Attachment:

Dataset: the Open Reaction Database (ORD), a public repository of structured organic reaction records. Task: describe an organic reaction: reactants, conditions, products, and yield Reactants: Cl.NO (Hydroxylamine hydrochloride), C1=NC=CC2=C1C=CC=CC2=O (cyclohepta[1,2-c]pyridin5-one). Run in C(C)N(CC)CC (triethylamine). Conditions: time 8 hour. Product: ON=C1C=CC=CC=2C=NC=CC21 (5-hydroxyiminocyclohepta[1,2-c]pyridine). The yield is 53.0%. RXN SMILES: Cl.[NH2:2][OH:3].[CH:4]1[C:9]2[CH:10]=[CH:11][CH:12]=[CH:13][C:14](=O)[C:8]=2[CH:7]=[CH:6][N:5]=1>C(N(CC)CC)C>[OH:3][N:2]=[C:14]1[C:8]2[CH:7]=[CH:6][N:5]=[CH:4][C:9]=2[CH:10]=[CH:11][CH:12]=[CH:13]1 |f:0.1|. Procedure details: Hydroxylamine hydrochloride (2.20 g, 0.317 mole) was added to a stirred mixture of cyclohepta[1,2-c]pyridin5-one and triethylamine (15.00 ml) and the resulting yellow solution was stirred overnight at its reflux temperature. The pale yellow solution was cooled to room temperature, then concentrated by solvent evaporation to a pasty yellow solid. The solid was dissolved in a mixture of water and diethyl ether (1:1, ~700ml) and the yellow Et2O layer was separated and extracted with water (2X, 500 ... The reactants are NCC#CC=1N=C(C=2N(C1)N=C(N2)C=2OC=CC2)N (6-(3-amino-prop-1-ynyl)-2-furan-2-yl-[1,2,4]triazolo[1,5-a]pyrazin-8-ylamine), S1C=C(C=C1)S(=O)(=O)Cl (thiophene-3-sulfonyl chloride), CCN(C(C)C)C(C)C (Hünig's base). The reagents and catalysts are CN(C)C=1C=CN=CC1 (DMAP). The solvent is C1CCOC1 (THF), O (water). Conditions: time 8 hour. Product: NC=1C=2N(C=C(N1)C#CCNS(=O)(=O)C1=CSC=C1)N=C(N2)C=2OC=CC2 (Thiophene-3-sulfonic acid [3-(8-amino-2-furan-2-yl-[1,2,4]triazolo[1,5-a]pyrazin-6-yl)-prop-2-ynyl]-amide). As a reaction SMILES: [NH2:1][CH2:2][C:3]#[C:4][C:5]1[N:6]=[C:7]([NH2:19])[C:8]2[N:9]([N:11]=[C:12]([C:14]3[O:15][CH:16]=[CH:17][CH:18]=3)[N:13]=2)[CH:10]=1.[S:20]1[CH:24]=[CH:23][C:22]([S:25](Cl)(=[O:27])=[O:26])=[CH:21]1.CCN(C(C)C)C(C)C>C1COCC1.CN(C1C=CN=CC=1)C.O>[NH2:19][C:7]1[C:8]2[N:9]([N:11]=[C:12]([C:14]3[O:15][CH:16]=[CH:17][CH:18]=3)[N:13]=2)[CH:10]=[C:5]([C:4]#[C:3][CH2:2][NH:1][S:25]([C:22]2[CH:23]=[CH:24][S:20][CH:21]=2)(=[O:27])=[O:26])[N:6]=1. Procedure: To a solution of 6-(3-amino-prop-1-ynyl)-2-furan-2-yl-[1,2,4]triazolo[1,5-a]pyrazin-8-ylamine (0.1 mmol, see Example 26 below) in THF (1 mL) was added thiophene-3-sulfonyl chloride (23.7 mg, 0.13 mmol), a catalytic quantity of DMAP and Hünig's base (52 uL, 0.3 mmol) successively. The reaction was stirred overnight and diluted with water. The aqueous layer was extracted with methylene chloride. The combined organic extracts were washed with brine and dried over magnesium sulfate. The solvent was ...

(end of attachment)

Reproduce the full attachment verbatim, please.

Dataset: the Open Reaction Database (ORD), a public repository of structured organic reaction records. Task: describe an organic reaction: reactants, conditions, products, and yield Reactants: Cl.NO (Hydroxylamine hydrochloride), C1=NC=CC2=C1C=CC=CC2=O (cyclohepta[1,2-c]pyridin5-one). Run in C(C)N(CC)CC (triethylamine). Conditions: time 8 hour. Product: ON=C1C=CC=CC=2C=NC=CC21 (5-hydroxyiminocyclohepta[1,2-c]pyridine). The yield is 53.0%. RXN SMILES: Cl.[NH2:2][OH:3].[CH:4]1[C:9]2[CH:10]=[CH:11][CH:12]=[CH:13][C:14](=O)[C:8]=2[CH:7]=[CH:6][N:5]=1>C(N(CC)CC)C>[OH:3][N:2]=[C:14]1[C:8]2[CH:7]=[CH:6][N:5]=[CH:4][C:9]=2[CH:10]=[CH:11][CH:12]=[CH:13]1 |f:0.1|. Procedure details: Hydroxylamine hydrochloride (2.20 g, 0.317 mole) was added to a stirred mixture of cyclohepta[1,2-c]pyridin5-one and triethylamine (15.00 ml) and the resulting yellow solution was stirred overnight at its reflux temperature. The pale yellow solution was cooled to room temperature, then concentrated by solvent evaporation to a pasty yellow solid. The solid was dissolved in a mixture of water and diethyl ether (1:1, ~700ml) and the yellow Et2O layer was separated and extracted with water (2X, 500 ... The reactants are NCC#CC=1N=C(C=2N(C1)N=C(N2)C=2OC=CC2)N (6-(3-amino-prop-1-ynyl)-2-furan-2-yl-[1,2,4]triazolo[1,5-a]pyrazin-8-ylamine), S1C=C(C=C1)S(=O)(=O)Cl (thiophene-3-sulfonyl chloride), CCN(C(C)C)C(C)C (Hünig's base). The reagents and catalysts are CN(C)C=1C=CN=CC1 (DMAP). The solvent is C1CCOC1 (THF), O (water). Conditions: time 8 hour. Product: NC=1C=2N(C=C(N1)C#CCNS(=O)(=O)C1=CSC=C1)N=C(N2)C=2OC=CC2 (Thiophene-3-sulfonic acid [3-(8-amino-2-furan-2-yl-[1,2,4]triazolo[1,5-a]pyrazin-6-yl)-prop-2-ynyl]-amide). As a reaction SMILES: [NH2:1][CH2:2][C:3]#[C:4][C:5]1[N:6]=[C:7]([NH2:19])[C:8]2[N:9]([N:11]=[C:12]([C:14]3[O:15][CH:16]=[CH:17][CH:18]=3)[N:13]=2)[CH:10]=1.[S:20]1[CH:24]=[CH:23][C:22]([S:25](Cl)(=[O:27])=[O:26])=[CH:21]1.CCN(C(C)C)C(C)C>C1COCC1.CN(C1C=CN=CC=1)C.O>[NH2:19][C:7]1[C:8]2[N:9]([N:11]=[C:12]([C:14]3[O:15][CH:16]=[CH:17][CH:18]=3)[N:13]=2)[CH:10]=[C:5]([C:4]#[C:3][CH2:2][NH:1][S:25]([C:22]2[CH:23]=[CH:24][S:20][CH:21]=2)(=[O:27])=[O:26])[N:6]=1. Procedure: To a solution of 6-(3-amino-prop-1-ynyl)-2-furan-2-yl-[1,2,4]triazolo[1,5-a]pyrazin-8-ylamine (0.1 mmol, see Example 26 below) in THF (1 mL) was added thiophene-3-sulfonyl chloride (23.7 mg, 0.13 mmol), a catalytic quantity of DMAP and Hünig's base (52 uL, 0.3 mmol) successively. The reaction was stirred overnight and diluted with water. The aqueous layer was extracted with methylene chloride. The combined organic extracts were washed with brine and dried over magnesium sulfate. The solvent was ...